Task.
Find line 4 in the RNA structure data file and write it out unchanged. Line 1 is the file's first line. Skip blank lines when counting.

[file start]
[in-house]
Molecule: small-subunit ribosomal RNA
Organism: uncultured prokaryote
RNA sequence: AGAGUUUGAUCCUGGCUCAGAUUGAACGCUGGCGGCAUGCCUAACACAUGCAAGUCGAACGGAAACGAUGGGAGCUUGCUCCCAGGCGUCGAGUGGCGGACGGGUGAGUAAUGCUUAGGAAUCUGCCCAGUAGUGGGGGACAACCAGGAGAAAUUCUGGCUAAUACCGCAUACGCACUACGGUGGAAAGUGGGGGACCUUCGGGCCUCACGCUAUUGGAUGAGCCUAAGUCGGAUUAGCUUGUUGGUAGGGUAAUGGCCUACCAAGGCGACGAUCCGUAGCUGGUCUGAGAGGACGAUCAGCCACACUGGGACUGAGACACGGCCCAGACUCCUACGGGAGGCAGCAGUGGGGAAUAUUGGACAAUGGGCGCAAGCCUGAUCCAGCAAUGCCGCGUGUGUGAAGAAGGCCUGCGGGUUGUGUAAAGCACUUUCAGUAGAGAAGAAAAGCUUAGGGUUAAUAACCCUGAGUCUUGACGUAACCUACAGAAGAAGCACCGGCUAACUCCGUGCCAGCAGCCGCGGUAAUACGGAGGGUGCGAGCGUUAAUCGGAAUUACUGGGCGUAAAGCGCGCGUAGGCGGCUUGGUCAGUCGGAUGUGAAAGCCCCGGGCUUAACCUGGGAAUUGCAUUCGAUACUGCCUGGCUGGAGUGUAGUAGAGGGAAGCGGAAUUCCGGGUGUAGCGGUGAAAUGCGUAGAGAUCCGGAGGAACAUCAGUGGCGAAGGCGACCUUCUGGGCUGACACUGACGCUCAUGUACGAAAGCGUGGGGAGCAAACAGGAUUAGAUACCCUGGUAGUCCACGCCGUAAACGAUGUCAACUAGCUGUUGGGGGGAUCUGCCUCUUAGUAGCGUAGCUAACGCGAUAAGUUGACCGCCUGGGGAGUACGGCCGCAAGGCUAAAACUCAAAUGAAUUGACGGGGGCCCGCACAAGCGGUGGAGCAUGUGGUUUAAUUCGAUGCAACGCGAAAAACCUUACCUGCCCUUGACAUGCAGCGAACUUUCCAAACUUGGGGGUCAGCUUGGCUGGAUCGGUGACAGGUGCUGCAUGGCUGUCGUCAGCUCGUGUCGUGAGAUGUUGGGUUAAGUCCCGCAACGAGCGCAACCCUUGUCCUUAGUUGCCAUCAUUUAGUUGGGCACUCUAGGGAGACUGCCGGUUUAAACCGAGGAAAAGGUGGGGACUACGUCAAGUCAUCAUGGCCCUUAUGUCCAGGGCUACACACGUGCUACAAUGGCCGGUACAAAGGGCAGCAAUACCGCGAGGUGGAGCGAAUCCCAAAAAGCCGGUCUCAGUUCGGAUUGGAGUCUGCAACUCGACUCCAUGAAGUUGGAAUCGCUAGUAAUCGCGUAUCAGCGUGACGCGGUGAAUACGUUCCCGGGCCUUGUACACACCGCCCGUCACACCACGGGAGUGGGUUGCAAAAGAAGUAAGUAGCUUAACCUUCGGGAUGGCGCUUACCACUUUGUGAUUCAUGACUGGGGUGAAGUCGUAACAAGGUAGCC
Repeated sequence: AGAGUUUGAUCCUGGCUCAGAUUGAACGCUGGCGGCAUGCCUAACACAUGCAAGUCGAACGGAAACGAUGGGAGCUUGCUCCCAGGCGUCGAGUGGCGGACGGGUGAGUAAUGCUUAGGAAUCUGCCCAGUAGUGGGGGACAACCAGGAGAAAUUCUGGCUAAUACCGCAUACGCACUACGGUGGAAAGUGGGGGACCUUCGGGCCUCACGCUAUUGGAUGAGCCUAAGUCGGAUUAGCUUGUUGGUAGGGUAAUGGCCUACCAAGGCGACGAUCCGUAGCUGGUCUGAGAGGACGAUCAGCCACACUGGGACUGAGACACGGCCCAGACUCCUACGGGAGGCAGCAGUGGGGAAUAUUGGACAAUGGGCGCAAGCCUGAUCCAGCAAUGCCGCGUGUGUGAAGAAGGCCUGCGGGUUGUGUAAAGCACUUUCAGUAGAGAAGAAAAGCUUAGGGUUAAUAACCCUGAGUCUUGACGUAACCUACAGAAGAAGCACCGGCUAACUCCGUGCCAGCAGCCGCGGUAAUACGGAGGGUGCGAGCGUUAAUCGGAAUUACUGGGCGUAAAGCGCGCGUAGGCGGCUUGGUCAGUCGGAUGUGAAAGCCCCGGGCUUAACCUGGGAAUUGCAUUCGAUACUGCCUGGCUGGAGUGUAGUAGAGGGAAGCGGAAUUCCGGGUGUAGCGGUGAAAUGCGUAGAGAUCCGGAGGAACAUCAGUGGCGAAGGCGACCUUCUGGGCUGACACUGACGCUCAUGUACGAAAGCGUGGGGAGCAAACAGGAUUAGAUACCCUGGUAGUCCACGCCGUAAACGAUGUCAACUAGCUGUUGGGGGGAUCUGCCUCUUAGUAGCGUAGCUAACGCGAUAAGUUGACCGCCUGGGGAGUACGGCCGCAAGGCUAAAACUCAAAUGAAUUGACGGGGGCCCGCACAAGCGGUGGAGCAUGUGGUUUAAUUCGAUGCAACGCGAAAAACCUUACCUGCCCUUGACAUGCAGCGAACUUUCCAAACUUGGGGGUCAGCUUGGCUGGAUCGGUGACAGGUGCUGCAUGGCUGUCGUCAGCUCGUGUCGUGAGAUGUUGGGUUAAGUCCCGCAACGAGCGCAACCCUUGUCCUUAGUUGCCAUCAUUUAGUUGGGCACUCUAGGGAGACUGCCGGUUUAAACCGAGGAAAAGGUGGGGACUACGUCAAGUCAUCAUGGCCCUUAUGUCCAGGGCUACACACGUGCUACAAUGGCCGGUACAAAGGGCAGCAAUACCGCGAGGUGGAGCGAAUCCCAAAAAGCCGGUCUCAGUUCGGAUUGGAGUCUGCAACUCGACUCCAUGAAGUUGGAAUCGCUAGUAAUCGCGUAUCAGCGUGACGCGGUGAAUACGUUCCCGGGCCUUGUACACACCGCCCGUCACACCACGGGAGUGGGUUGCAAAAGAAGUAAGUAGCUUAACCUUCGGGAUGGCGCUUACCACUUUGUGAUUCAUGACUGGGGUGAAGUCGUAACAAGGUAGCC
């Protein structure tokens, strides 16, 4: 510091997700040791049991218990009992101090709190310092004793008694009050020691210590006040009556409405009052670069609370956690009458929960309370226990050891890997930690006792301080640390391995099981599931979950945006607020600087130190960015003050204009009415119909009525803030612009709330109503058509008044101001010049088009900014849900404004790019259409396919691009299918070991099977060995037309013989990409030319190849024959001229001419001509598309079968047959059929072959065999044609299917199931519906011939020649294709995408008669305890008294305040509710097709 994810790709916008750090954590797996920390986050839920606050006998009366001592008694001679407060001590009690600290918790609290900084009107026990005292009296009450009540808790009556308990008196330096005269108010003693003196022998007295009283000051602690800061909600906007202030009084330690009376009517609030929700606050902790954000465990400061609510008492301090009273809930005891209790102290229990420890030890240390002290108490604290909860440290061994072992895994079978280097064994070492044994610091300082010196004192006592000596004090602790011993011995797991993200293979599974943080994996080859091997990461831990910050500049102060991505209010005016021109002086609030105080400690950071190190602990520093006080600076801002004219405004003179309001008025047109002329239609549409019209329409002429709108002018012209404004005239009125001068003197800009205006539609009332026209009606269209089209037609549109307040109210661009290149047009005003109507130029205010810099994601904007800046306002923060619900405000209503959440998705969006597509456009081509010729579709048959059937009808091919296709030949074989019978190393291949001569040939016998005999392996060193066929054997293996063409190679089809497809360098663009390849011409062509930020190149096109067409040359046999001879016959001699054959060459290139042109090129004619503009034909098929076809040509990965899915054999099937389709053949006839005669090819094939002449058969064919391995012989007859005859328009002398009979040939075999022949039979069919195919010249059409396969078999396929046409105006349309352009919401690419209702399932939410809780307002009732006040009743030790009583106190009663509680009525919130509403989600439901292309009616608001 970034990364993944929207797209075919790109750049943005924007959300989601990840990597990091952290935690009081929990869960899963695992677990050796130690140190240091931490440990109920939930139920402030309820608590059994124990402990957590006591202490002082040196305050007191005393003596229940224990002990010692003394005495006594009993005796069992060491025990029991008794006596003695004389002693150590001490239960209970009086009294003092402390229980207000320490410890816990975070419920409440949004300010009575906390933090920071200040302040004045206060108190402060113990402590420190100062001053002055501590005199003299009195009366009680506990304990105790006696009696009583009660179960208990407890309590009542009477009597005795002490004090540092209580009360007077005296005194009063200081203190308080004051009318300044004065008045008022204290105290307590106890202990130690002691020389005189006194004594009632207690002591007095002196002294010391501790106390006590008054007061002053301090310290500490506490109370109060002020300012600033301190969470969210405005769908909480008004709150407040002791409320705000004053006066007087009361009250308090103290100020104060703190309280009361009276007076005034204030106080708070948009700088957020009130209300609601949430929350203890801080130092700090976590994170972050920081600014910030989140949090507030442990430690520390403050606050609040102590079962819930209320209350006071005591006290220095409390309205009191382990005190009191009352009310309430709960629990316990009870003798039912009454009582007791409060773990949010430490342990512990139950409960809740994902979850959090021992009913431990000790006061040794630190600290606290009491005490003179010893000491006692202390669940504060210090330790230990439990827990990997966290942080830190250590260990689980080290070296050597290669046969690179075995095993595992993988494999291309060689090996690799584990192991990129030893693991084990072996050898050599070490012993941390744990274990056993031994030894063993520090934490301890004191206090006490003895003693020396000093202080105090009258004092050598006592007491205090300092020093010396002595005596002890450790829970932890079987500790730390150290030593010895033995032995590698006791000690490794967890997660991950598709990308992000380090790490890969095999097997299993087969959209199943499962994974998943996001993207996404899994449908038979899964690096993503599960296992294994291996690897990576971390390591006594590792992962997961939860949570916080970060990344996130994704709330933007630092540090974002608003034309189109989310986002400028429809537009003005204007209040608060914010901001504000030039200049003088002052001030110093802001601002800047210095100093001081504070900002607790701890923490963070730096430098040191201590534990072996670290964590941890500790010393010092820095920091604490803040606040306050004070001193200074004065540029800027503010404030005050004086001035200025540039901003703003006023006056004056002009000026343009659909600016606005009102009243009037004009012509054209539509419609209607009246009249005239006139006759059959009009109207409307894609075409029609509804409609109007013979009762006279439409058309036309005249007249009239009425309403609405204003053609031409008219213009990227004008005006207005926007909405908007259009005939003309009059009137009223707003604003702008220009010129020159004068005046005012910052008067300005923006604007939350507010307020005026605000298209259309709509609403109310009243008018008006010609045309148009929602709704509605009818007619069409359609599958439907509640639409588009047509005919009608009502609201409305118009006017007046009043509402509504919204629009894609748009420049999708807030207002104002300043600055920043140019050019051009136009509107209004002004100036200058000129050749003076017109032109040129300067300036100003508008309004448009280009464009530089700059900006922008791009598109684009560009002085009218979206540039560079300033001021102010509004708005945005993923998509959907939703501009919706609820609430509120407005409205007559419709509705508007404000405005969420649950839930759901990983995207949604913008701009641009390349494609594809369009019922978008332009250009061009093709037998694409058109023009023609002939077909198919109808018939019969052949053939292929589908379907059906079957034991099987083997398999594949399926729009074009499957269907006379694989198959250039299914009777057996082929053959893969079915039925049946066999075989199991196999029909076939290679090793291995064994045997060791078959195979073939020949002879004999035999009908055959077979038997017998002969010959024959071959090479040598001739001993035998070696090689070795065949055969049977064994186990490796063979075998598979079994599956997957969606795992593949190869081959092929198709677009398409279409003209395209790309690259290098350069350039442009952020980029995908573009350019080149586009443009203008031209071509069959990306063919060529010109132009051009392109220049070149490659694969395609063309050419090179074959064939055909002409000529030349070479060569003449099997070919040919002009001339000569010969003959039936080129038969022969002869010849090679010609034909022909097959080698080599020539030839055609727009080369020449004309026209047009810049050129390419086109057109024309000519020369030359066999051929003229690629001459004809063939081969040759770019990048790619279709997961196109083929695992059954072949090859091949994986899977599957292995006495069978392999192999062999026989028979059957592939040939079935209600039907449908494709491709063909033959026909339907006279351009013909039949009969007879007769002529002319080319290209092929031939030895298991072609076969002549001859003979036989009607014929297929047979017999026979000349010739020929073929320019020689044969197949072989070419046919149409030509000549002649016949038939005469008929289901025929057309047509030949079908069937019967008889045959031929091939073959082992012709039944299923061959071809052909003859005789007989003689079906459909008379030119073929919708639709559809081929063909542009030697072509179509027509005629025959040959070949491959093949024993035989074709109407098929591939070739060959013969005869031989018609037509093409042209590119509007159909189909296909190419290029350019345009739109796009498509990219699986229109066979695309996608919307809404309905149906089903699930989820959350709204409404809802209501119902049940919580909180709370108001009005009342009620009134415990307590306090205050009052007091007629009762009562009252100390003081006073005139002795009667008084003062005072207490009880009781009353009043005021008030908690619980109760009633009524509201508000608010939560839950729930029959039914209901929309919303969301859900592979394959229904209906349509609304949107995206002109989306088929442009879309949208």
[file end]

RNA sequence: AGAGUUUGAUCCUGGCUCAGAUUGAACGCUGGCGGCAUGCCUAACACAUGCAAGUCGAACGGAAACGAUGGGAGCUUGCUCCCAGGCGUCGAGUGGCGGACGGGUGAGUAAUGCUUAGGAAUCUGCCCAGUAGUGGGGGACAACCAGGAGAAAUUCUGGCUAAUACCGCAUACGCACUACGGUGGAAAGUGGGGGACCUUCGGGCCUCACGCUAUUGGAUGAGCCUAAGUCGGAUUAGCUUGUUGGUAGGGUAAUGGCCUACCAAGGCGACGAUCCGUAGCUGGUCUGAGAGGACGAUCAGCCACACUGGGACUGAGACACGGCCCAGACUCCUACGGGAGGCAGCAGUGGGGAAUAUUGGACAAUGGGCGCAAGCCUGAUCCAGCAAUGCCGCGUGUGUGAAGAAGGCCUGCGGGUUGUGUAAAGCACUUUCAGUAGAGAAGAAAAGCUUAGGGUUAAUAACCCUGAGUCUUGACGUAACCUACAGAAGAAGCACCGGCUAACUCCGUGCCAGCAGCCGCGGUAAUACGGAGGGUGCGAGCGUUAAUCGGAAUUACUGGGCGUAAAGCGCGCGUAGGCGGCUUGGUCAGUCGGAUGUGAAAGCCCCGGGCUUAACCUGGGAAUUGCAUUCGAUACUGCCUGGCUGGAGUGUAGUAGAGGGAAGCGGAAUUCCGGGUGUAGCGGUGAAAUGCGUAGAGAUCCGGAGGAACAUCAGUGGCGAAGGCGACCUUCUGGGCUGACACUGACGCUCAUGUACGAAAGCGUGGGGAGCAAACAGGAUUAGAUACCCUGGUAGUCCACGCCGUAAACGAUGUCAACUAGCUGUUGGGGGGAUCUGCCUCUUAGUAGCGUAGCUAACGCGAUAAGUUGACCGCCUGGGGAGUACGGCCGCAAGGCUAAAACUCAAAUGAAUUGACGGGGGCCCGCACAAGCGGUGGAGCAUGUGGUUUAAUUCGAUGCAACGCGAAAAACCUUACCUGCCCUUGACAUGCAGCGAACUUUCCAAACUUGGGGGUCAGCUUGGCUGGAUCGGUGACAGGUGCUGCAUGGCUGUCGUCAGCUCGUGUCGUGAGAUGUUGGGUUAAGUCCCGCAACGAGCGCAACCCUUGUCCUUAGUUGCCAUCAUUUAGUUGGGCACUCUAGGGAGACUGCCGGUUUAAACCGAGGAAAAGGUGGGGACUACGUCAAGUCAUCAUGGCCCUUAUGUCCAGGGCUACACACGUGCUACAAUGGCCGGUACAAAGGGCAGCAAUACCGCGAGGUGGAGCGAAUCCCAAAAAGCCGGUCUCAGUUCGGAUUGGAGUCUGCAACUCGACUCCAUGAAGUUGGAAUCGCUAGUAAUCGCGUAUCAGCGUGACGCGGUGAAUACGUUCCCGGGCCUUGUACACACCGCCCGUCACACCACGGGAGUGGGUUGCAAAAGAAGUAAGUAGCUUAACCUUCGGGAUGGCGCUUACCACUUUGUGAUUCAUGACUGGGGUGAAGUCGUAACAAGGUAGCC